In June, Texans were asked to conserve energy. A report issued by ERCOT this week sheds some light on why.
Last month, ERCOT issued an alert saying there was a shortage of energy, which could have led to outages if consumers did not conserve energy.
According to the data released by ERCOT this week, 12,000 megawatts went offline during the June 14-June 18 time frame. That’s enough to power 2.4 million homes on a hot summer day.
About 9,000 of the 12,000 megawatts that went offline were due to unplanned mechanical failures at coal, natural gas or nuclear plants, meaning something broke and had to come offline for repair.
WFAA has also learned that two-thirds of the state’s power plants that went down in June also failed during the winter storm.
“We really need to have more investigation into what went on,” said Doug Lewin, an Austin-based independent energy consultant.
Lewin said there are a couple theories about what could have potentially caused the June outages.
“One theory is that the February storm caused damage to those thermal generators that persisted through to the summer. But I don't think anybody knows if that is for sure correct,” said Lewin.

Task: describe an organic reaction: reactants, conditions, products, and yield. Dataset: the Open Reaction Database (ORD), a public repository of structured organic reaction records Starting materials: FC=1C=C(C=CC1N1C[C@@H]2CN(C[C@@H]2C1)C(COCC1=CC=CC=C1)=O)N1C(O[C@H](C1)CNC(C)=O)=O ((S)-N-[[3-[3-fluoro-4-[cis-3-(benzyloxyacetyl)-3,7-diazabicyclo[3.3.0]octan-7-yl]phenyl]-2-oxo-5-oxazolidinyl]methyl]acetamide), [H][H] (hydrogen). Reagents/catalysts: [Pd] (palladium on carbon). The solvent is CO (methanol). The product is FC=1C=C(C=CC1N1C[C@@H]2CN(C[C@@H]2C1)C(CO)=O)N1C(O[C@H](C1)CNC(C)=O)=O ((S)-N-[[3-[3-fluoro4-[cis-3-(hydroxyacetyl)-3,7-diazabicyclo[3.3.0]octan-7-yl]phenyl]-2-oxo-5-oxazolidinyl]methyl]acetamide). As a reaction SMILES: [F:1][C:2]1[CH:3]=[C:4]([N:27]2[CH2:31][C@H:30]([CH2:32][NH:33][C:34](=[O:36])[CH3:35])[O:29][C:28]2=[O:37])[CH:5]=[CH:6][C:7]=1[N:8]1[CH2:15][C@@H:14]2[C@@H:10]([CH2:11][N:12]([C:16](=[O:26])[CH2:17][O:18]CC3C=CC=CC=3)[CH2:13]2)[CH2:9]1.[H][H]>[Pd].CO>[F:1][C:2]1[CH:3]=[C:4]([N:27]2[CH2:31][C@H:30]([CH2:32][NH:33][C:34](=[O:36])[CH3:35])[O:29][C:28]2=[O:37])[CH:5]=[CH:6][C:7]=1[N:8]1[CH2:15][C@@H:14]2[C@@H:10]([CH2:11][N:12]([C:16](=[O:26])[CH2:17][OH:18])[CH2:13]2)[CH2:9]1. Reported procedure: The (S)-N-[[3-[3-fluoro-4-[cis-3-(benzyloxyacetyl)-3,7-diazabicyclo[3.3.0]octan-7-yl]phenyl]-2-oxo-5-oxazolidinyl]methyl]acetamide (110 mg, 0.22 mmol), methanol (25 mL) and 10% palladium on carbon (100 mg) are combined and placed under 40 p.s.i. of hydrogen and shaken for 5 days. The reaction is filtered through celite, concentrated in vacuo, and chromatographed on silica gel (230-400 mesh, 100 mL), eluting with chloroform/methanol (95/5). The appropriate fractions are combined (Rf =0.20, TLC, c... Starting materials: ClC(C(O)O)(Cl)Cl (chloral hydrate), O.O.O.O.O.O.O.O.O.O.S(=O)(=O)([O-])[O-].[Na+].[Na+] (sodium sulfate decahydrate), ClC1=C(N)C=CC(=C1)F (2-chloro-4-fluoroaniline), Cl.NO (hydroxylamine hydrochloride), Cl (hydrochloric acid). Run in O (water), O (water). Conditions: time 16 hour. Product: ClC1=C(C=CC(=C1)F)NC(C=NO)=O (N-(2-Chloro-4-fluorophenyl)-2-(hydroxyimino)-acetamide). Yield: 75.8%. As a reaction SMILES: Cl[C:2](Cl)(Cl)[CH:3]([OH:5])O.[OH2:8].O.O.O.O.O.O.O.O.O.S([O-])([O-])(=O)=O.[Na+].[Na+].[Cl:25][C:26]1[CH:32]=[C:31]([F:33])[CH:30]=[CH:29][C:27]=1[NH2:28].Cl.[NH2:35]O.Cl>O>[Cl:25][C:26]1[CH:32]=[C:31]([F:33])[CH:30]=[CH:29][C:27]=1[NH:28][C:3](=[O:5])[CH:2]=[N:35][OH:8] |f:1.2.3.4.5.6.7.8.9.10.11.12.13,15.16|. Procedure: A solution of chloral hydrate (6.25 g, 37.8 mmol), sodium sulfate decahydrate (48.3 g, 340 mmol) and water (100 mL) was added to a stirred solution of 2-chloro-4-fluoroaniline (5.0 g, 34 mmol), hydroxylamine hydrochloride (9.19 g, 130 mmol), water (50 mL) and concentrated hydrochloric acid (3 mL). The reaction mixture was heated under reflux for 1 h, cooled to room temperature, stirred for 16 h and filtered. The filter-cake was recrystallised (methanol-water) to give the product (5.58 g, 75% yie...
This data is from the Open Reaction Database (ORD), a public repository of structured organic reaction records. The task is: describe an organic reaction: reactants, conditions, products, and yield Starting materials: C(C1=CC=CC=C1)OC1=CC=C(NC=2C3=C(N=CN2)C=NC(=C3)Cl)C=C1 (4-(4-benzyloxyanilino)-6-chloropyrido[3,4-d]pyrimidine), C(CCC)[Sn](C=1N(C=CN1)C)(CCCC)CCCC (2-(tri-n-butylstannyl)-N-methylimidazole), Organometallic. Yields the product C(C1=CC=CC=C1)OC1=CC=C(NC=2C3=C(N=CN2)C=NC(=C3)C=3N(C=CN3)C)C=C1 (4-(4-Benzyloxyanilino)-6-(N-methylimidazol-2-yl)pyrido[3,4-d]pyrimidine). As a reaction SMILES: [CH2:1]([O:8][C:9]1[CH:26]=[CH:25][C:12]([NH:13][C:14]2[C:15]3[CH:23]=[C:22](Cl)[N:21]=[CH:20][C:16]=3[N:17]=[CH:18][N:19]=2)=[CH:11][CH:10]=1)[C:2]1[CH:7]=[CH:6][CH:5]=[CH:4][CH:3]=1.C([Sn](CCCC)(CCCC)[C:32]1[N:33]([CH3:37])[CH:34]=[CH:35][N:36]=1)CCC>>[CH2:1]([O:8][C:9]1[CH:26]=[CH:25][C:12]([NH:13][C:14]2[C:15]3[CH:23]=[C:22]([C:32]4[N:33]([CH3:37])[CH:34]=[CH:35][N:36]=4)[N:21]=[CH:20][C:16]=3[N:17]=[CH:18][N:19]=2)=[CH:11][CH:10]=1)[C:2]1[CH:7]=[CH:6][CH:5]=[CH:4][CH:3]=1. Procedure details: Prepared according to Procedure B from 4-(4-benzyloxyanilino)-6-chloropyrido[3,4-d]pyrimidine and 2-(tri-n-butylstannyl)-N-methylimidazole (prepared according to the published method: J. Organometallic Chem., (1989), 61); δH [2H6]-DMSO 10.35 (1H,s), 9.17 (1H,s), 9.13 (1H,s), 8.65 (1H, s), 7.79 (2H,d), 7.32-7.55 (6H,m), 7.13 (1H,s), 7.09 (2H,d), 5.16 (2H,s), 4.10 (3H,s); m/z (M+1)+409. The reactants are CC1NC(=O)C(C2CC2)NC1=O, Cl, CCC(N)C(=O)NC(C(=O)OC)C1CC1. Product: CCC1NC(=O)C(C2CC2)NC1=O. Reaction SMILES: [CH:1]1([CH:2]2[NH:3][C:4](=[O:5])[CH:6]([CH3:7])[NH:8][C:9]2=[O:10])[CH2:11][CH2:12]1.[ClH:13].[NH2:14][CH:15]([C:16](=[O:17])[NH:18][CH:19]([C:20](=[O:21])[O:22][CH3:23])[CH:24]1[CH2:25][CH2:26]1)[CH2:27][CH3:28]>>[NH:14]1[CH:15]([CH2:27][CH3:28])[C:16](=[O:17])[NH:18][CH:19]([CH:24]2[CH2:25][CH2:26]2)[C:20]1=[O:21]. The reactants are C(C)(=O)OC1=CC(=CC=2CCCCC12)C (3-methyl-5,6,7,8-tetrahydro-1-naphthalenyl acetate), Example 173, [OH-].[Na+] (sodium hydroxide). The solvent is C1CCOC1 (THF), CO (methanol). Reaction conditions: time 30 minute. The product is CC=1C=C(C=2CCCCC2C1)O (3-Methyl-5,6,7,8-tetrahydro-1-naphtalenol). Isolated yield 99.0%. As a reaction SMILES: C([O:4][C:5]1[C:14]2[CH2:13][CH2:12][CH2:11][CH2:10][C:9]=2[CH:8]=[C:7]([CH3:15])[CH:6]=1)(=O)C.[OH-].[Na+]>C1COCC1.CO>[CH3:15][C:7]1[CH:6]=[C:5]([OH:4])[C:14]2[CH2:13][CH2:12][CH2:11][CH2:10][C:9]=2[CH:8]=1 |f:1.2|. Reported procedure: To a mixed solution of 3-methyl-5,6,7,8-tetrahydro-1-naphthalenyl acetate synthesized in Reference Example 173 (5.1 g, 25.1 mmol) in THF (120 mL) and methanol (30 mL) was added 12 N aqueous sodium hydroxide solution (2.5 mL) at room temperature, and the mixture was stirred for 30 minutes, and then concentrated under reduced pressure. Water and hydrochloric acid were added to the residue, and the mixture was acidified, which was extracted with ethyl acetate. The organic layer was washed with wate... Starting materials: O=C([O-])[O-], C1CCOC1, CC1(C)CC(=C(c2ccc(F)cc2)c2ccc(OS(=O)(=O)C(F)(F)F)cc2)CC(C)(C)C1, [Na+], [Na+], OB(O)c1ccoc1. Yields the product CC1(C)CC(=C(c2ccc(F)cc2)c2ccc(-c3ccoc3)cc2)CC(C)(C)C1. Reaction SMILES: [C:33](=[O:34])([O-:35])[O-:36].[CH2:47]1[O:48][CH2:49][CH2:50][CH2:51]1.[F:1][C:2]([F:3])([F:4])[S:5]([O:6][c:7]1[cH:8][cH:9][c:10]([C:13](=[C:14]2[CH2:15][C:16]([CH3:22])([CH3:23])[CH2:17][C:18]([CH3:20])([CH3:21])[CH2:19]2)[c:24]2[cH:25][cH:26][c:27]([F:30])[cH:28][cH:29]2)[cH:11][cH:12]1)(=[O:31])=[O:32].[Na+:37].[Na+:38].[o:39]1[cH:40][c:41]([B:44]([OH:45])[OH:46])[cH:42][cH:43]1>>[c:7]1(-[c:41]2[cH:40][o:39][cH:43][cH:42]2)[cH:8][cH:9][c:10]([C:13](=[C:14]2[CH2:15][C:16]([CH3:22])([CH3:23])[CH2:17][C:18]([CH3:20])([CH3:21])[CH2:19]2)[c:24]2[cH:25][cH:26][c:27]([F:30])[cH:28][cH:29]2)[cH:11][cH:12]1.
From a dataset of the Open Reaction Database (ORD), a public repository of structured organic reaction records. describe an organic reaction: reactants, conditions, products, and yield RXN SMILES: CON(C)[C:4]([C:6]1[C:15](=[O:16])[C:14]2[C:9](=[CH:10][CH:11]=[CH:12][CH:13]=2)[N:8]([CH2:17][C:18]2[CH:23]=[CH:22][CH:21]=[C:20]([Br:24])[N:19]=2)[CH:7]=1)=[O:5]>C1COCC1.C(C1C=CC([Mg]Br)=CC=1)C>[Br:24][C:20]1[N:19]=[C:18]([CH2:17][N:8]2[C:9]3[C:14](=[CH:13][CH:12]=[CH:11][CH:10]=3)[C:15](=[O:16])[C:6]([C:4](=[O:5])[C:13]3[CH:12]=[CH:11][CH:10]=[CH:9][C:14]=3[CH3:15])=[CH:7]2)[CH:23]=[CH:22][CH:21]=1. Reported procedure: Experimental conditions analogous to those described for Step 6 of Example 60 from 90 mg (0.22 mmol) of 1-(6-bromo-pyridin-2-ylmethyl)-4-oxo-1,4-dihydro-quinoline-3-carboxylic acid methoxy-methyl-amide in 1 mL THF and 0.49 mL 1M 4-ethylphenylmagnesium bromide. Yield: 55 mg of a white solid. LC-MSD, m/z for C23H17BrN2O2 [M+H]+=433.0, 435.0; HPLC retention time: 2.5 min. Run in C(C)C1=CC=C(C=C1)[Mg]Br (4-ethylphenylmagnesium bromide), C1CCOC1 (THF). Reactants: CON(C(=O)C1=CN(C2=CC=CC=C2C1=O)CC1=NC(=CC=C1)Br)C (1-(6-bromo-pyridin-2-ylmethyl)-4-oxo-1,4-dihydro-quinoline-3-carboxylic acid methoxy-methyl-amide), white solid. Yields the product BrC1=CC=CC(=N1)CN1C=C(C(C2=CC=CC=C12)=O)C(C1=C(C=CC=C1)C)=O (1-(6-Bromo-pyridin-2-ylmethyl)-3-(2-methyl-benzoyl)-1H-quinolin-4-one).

Another possibility, Lewin said, could be the aging infrastructure of the power plants.
“Many of them are 40 plus years old. If you're driving around a car from the 1970s or 1980s you're probably going to have pretty significant mechanical problems with that vehicle. Power plants that are that old … have problems too,” said Lewin. “However, there were also outages of very new plants. I believe the newest plant in the state had problems and was offline too,” he said.
ERCOT has promised a thorough investigation into what happened in June.